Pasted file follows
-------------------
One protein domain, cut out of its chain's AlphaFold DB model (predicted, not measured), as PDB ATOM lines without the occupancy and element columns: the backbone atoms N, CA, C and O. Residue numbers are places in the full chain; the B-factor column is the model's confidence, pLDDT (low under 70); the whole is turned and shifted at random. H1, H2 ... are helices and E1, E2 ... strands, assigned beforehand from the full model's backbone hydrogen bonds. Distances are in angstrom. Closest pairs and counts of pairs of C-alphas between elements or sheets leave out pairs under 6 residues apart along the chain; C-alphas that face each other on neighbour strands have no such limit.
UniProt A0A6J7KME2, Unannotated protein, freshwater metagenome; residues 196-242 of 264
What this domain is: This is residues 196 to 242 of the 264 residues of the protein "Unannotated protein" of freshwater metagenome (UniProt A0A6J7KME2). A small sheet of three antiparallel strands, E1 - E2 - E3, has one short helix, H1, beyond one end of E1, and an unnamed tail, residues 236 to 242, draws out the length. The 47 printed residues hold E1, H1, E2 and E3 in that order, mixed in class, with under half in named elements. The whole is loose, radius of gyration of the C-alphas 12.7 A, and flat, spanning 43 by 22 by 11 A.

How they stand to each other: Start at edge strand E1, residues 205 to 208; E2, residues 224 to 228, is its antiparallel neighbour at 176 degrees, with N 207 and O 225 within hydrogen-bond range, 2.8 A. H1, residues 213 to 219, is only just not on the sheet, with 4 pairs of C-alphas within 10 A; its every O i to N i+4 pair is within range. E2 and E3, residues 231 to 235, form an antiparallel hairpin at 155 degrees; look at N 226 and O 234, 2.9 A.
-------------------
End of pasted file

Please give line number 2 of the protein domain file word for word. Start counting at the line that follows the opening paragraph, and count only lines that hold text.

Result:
What this domain is: This is residues 196 to 242 of the 264 residues of the protein "Unannotated protein" of freshwater metagenome (UniProt A0A6J7KME2). A small sheet of three antiparallel strands, E1 - E2 - E3, has one short helix, H1, beyond one end of E1, and an unnamed tail, residues 236 to 242, draws out the length. The 47 printed residues hold E1, H1, E2 and E3 in that order, mixed in class, with under half in named elements. The whole is loose, radius of gyration of the C-alphas 12.7 A, and flat, spanning 43 by 22 by 11 A.